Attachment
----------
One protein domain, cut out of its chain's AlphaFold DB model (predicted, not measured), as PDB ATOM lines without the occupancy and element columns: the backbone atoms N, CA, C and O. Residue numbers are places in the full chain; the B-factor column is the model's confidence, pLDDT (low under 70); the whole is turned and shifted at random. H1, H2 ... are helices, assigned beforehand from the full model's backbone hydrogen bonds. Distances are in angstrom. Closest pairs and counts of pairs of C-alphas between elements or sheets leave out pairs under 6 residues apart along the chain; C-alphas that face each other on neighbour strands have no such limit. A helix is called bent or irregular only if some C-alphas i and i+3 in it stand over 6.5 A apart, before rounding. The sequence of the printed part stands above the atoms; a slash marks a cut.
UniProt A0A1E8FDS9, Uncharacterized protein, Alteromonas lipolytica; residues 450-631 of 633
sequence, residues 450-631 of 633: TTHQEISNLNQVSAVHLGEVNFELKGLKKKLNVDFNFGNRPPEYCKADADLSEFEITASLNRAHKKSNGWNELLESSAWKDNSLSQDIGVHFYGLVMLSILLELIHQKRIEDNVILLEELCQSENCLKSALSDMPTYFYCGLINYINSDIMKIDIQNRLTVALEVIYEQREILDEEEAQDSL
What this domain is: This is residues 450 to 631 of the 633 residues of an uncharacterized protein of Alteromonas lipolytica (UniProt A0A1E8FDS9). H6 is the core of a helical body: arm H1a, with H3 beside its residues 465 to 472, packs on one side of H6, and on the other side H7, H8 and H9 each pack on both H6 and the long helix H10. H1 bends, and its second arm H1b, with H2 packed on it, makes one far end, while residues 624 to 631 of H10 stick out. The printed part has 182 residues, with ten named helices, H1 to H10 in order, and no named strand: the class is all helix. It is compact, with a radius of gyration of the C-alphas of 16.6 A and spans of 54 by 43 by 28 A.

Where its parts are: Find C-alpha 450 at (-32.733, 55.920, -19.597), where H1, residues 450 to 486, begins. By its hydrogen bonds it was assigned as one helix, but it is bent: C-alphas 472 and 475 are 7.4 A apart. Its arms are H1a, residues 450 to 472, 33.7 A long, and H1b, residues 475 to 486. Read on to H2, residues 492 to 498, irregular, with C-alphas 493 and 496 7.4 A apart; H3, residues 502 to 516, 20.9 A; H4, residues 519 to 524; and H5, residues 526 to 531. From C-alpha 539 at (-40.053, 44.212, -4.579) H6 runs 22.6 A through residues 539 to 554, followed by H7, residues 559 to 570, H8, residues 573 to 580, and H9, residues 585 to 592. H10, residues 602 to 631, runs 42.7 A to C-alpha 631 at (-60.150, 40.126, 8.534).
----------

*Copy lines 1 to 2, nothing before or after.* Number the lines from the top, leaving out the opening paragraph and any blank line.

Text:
UniProt A0A1E8FDS9, Uncharacterized protein, Alteromonas lipolytica; residues 450-631 of 633
sequence, residues 450-631 of 633: TTHQEISNLNQVSAVHLGEVNFELKGLKKKLNVDFNFGNRPPEYCKADADLSEFEITASLNRAHKKSNGWNELLESSAWKDNSLSQDIGVHFYGLVMLSILLELIHQKRIEDNVILLEELCQSENCLKSALSDMPTYFYCGLINYINSDIMKIDIQNRLTVALEVIYEQREILDEEEAQDSL